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Personal Stories

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Growing up with a disability of any form forces one to adjust how they view the world, how they react to challenges, and how they overcome them. These unique circumstances can be a great source of adversity, but they can also foster unexpected growth and strength. I am a twenty-one year old who, at the age of three, was diagnosed with hydrocephalus, a condition where cerebrospinal fluid builds up and puts pressure on the brain. As a result, I required surgery to insert a shunt to drain and divert the fluid.

A mother reflects on what education has meant in the lives of children with spina bifida and/or hydrocephalus over the last 25 years. Her son Andrew, was born in 1966 and has hydrocephalus.

In 1971, Andrew was ready to enter nursery school in our community of Oakville, Ont. At that time the only children’s treatment centre with a nursery school program for children with disabilities was at Bloorview Kids Rehab, (formerly called the Ontario Crippled Children Centre) located in northern Toronto. This was too far to travel every day.

Reprinted from Current Magazine, Summer 1996

Our daughter Rachel-Iris was born December 26, 1993. We had prepared everything for her birth, or so we thought. After twenty hours of labour, our little girl was born, then our doctor told us that something was seriously wrong, as she pointed to her back. Rachel-Iris was immediately taken away and put in an incubator for close observation. We were later told that she was born with spina bifida, and that she would need surgery right away to close her back. We were also advised that there was a strong possibility that she may not walk. The next day Rachel-Iris was flown to The Hospital for Sick Children in Toronto. Before she left, we held her hand through the incubator, and told her we loved her and wanted her, and we watched sadly, as they took our little girl away.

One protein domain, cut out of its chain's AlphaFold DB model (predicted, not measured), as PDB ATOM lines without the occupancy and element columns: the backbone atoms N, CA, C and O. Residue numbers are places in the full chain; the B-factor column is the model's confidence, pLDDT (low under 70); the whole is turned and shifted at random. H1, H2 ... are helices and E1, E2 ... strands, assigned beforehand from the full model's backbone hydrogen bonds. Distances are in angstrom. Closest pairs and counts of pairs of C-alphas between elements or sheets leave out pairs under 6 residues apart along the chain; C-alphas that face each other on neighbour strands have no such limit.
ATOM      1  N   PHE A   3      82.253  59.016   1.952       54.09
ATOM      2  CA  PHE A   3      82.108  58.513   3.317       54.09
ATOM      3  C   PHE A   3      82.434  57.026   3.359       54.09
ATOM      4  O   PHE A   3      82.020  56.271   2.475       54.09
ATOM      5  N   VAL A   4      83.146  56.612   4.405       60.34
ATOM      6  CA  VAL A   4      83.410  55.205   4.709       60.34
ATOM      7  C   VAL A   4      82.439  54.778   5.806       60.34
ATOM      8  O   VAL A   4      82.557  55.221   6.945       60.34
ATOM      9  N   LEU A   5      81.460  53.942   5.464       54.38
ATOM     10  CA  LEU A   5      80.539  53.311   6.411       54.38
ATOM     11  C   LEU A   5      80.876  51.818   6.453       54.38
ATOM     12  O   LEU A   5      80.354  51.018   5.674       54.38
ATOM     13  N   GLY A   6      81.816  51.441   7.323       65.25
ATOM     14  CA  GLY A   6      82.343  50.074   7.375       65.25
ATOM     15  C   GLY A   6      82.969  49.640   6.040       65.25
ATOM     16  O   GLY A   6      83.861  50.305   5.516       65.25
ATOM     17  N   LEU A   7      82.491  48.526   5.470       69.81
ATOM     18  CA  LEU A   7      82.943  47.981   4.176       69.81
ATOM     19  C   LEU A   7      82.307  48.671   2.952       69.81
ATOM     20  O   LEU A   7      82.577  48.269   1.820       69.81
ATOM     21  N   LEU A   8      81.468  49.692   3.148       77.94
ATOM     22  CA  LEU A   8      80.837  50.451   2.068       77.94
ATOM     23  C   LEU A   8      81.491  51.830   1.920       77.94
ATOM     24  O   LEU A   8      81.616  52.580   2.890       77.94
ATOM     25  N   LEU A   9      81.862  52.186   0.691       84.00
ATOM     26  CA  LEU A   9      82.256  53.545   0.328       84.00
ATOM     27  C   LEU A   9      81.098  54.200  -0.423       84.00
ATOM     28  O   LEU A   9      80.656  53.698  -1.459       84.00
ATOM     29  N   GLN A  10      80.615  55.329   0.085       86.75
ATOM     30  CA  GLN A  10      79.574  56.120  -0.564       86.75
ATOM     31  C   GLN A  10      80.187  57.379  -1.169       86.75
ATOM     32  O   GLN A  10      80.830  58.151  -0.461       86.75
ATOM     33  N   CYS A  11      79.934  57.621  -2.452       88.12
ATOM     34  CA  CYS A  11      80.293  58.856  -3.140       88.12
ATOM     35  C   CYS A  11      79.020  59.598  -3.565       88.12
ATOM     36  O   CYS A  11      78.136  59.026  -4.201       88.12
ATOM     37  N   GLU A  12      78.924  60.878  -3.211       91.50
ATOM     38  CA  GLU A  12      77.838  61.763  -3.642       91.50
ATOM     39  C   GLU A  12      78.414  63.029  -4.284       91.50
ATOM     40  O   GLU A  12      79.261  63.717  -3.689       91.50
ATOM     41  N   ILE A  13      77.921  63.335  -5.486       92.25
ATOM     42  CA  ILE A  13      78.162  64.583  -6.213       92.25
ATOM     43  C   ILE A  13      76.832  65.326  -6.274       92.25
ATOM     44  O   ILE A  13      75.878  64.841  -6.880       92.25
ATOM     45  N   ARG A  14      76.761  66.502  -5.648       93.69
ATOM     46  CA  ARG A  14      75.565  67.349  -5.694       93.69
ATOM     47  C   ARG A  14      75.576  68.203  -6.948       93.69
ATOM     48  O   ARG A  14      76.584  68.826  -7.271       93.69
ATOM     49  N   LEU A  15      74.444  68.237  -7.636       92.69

A whispered promise leads a mother off the beaten path and towards a reliable source to treat her daughter’s condition.

About three years ago I began to feel uneasy with the conventional methods that were being offered by the medical community to treat my seven-year-old daughter Jessie’s spina-bifida related needs. I was especially concerned with traditional options for bowel and bladder management, such as synthetic stool softeners and the daily doses of antibiotics, whose side -effects I found unacceptable.